I seriously can't wait! :D


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 Post subject:
PostPosted: Sat Jan 19, 2008 11:37 pm 
For storage, I'd buy a whack of memory cards and not bring a laptop. Find the card-price that gives you the most GB/dollar and load up on them. Then, maybe bring a lightweight card-reader and whenever you hit a place with decent internet speed, upload all the files to a file-hosting network such as rapidshare.

You can still view the pics on your camera and throw out the bad shots.

Alternately, you can send home your memory cards in the mail - packed carefully of course.

...just a thought, you want to travel light and spread the risk.

Sounds like a trip of a lifetime!

Cheers :-)


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 Post subject:
PostPosted: Sun Jan 20, 2008 7:08 am 
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Hi Telexstar, I'll prepare some stuff on the Bolivian 4WD tour for you soon..!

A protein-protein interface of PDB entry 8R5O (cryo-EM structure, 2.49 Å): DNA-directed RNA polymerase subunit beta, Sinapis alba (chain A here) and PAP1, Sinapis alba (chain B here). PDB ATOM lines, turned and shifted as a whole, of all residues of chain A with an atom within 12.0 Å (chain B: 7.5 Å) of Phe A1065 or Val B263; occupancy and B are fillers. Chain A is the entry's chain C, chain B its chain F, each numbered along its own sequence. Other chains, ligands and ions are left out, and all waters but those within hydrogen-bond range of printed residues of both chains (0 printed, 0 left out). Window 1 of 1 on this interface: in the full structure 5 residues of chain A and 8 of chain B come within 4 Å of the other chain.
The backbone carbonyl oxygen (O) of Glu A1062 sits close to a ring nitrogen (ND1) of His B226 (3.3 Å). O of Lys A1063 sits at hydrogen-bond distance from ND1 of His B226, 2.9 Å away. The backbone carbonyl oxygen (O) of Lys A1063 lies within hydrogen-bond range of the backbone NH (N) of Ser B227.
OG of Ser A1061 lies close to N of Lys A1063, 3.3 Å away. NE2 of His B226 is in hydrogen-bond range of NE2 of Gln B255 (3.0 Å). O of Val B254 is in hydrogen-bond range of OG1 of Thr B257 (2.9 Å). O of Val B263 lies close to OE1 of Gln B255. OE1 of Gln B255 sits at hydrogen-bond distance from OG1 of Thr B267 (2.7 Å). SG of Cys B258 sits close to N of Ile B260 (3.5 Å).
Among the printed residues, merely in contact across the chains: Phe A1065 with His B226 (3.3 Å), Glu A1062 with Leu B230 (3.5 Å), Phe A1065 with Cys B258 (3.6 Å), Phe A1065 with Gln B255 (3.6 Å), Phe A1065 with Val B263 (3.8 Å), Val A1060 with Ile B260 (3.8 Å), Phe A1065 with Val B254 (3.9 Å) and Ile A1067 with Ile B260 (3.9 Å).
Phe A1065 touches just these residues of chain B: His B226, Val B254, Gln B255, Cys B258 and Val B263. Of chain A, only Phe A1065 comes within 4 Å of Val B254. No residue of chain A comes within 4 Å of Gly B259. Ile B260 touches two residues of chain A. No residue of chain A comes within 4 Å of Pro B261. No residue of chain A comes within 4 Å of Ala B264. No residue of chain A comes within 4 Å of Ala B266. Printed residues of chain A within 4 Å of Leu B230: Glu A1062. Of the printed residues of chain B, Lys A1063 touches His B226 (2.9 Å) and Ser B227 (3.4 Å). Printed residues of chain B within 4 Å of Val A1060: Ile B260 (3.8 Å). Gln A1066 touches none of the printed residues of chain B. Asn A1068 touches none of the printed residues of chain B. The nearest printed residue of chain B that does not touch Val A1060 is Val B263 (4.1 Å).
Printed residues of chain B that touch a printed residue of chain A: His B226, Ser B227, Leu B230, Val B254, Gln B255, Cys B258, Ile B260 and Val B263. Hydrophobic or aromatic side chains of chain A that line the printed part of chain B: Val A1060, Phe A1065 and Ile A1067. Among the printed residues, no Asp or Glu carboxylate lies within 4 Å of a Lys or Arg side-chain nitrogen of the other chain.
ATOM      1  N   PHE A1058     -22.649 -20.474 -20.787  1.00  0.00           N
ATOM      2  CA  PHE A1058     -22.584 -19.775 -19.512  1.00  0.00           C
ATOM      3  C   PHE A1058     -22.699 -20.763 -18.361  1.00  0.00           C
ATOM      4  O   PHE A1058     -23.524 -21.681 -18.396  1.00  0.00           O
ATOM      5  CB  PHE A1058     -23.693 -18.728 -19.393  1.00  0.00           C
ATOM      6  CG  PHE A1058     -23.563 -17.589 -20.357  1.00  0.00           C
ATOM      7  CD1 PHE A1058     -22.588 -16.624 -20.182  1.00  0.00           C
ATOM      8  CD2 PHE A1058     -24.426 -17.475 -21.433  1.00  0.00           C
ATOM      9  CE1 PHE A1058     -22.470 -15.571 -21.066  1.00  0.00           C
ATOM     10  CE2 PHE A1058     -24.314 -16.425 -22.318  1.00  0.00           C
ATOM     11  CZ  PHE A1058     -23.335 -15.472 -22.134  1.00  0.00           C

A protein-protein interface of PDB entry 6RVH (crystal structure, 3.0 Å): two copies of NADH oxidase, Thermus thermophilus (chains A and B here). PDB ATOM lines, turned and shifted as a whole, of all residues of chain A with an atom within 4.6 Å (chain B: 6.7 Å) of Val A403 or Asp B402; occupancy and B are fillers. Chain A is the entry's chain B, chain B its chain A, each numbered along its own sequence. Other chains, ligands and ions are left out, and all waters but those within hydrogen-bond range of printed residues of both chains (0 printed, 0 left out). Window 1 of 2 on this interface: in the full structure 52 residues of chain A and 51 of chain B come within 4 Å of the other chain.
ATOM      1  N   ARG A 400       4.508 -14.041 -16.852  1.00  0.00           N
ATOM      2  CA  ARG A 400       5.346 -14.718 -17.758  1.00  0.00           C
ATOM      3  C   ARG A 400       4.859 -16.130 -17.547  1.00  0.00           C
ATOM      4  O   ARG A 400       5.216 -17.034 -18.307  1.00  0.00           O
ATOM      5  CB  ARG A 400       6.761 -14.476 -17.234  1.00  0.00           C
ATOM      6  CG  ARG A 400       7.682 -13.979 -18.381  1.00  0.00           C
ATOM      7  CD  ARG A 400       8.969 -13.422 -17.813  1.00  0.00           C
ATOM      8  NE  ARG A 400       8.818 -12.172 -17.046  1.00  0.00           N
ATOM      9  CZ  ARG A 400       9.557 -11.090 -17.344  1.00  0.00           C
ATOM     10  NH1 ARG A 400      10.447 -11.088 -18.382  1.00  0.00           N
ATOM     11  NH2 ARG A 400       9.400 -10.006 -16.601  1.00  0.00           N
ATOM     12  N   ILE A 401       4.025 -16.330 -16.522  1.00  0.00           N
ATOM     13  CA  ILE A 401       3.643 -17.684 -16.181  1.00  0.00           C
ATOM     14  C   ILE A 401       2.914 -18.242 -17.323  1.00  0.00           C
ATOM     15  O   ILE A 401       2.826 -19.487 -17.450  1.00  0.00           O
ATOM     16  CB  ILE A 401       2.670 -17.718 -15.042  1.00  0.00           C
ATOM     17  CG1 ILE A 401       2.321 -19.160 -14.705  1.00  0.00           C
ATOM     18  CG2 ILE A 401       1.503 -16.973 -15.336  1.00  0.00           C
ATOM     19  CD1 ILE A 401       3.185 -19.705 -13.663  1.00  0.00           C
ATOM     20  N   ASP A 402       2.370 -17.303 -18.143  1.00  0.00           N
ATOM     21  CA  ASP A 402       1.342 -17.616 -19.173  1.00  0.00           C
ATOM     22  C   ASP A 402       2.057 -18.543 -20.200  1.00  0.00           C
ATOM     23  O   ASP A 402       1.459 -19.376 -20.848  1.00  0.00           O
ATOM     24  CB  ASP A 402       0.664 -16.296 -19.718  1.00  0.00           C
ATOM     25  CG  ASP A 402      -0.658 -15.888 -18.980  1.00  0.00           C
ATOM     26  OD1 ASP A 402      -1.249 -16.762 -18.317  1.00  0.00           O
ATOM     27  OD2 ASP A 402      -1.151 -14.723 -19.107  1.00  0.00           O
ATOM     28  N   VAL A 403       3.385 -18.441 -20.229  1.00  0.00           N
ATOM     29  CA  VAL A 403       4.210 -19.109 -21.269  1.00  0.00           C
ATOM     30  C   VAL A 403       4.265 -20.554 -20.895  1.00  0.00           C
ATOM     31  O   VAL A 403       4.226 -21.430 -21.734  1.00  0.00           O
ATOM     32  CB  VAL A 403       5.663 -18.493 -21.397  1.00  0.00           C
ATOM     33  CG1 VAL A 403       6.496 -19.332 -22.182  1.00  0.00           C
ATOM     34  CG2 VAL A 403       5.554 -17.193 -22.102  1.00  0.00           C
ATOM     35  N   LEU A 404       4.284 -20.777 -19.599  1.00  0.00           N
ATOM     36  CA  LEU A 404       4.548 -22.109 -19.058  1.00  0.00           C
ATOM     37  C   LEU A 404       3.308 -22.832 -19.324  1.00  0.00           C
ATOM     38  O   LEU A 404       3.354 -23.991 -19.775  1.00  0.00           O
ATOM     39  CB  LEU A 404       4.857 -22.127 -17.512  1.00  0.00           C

As for NZ, I'm obviously biased on the Queenstown area!

Here's some tips around the QT area I posted earlier:

http://www.cameralabs.com/forum/viewtopic.php?t=242

The Routeburn is a great hike, and one of the neatest things they don't tell you is it's dead easy to catch a bus taking 1hr to Milford Sound at the end of the Routeburn trek - thereby saving a lot of time and getting you there in time for a later afternoon cruise when all the crowds have gone...

If you're interested in this, I can give you further logistics! And if you're a good hiker, you can do the RB in 2 days, staying at Mackenzie Hut.